This post was most recently updated on March 18th, 2020
I have grown up without a pressure canner and not knowing what water-bathing is. But I know how to preserve fruit. This is a super easy technique for canning fruit that is great for beginners to learn.
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Stone fruit is one of my favourite things to eat canned. There is nothing quite like opening a bottle of sunshine in the middle of the cold winter!
Overflow method for canning stone fruit
Below I will show you the overflow canning method for preserving stone fruit – this includes peaches, plums and apricots. Many people prefer not to use the overflow method, but for a high sugar syrup with fruit, it is quite safe.
Water bath canning stone fruit
If you prefer to water-bath as recommended by the FDA you will need to leave a 1cm/.5inch gap at the top of the jar, seal as usual then, cover the jars completely with hot water and simmer for 20 minutes in a large pot. Remove carefully and allow to cool.
Fruit selection is quite key when it comes to canning fruit. You want to choose fruit that is only just ripe. If it is juice-runs-down-your-arm ripe it is going to turn to a squishy mess when you try to can it.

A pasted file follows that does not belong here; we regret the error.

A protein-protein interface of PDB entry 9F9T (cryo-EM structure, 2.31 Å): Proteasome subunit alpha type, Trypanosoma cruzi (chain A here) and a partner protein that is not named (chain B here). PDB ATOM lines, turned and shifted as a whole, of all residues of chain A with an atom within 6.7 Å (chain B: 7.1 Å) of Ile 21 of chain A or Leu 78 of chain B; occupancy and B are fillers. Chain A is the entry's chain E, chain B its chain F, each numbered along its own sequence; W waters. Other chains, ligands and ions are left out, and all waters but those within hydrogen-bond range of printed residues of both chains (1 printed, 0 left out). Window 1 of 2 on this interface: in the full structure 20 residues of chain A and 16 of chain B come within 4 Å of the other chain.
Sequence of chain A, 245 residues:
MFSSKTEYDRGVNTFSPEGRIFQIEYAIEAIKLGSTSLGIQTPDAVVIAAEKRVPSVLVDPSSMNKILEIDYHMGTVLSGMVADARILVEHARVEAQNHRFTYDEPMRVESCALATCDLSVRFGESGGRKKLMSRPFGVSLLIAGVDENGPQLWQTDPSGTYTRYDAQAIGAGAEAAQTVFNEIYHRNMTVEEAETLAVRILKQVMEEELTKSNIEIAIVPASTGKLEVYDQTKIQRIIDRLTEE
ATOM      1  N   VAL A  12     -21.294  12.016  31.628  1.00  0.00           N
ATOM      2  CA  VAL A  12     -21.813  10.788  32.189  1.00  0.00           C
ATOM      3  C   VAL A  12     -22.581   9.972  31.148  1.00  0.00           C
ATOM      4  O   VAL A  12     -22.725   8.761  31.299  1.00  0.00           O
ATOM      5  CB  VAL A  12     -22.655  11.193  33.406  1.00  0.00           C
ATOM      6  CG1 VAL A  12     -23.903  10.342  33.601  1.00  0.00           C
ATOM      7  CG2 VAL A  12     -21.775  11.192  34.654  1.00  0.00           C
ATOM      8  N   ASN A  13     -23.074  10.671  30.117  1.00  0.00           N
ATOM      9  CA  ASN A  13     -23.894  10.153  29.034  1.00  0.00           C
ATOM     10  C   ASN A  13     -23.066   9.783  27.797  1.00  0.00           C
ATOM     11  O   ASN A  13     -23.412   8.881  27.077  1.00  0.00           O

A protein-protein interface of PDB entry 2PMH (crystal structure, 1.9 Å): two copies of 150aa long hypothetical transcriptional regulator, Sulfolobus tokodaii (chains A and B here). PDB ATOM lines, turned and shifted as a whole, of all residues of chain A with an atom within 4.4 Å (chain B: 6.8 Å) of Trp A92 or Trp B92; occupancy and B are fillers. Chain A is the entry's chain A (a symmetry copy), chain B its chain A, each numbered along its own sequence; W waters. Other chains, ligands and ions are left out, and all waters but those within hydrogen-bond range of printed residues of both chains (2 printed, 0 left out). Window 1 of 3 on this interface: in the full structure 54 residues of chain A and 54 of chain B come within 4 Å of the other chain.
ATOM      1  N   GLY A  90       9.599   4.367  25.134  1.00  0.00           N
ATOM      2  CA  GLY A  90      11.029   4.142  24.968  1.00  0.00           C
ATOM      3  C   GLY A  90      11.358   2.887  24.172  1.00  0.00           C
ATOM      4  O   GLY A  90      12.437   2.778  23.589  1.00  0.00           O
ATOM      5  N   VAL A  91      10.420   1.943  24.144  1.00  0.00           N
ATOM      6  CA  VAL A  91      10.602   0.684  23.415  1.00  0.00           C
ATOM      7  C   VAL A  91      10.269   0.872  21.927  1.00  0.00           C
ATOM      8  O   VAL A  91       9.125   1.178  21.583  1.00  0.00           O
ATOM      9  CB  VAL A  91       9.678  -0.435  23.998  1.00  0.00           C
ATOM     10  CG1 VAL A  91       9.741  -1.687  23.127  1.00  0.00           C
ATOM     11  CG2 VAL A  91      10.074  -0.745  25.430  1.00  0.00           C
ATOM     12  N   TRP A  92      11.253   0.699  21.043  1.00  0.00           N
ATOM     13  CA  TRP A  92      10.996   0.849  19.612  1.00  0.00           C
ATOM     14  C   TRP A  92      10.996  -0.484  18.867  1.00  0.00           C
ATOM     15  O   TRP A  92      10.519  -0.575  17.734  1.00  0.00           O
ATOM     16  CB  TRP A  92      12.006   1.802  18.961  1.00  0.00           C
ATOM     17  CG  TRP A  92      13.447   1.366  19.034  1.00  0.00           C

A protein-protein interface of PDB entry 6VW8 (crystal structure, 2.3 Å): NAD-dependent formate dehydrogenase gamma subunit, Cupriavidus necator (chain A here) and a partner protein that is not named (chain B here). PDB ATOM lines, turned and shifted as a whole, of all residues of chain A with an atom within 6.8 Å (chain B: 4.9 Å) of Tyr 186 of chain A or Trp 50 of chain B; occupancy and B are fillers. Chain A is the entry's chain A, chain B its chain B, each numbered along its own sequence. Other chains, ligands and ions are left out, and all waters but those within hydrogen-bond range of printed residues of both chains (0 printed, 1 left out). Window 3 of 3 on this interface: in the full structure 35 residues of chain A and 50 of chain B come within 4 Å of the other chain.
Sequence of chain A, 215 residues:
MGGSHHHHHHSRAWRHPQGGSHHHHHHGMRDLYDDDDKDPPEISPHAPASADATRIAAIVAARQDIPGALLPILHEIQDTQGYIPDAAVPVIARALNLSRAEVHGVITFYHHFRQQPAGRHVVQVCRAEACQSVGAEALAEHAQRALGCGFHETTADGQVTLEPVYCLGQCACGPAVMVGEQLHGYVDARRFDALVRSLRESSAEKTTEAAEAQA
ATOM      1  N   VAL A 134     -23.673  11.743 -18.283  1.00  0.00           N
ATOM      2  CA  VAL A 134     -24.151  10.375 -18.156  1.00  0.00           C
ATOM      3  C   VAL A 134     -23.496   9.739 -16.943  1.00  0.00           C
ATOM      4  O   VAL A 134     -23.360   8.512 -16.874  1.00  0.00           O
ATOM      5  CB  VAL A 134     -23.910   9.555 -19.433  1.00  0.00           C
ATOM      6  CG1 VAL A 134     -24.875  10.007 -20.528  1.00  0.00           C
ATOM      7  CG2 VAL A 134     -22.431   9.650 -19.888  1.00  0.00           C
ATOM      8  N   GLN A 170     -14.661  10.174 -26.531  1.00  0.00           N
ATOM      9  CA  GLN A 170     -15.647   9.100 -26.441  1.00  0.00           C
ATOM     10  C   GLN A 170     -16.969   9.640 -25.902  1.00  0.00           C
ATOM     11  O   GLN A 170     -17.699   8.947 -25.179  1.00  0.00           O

Choose fruit that smells fragrant, but is still firm to the touch. Avoid green fruit, but maybe 24 hours later it will probably be perfect.
Avoid using bruised fruit for canning. Cut the bruised pieces of stone fruit off and keep them and the pits for making stone-fruit vinegar with your leftover fruit syrup.
What you need to can peaches and stone fruit safely at home
You will need peaches or other stone fruit
Some canning bottles or jars – these are the ones made specifically for preserving fruit at home in. They usually have a two part lid consisting of a seal (the flat metal bit) and a band (the ring)
A large pot or a water bath pot
A rack to keep the jars off the bottom of the pot so they don’t explode
A jar lifter so you don’t burn your fingers!
A canning funnel is not totally required, but it does make things MUCH easier!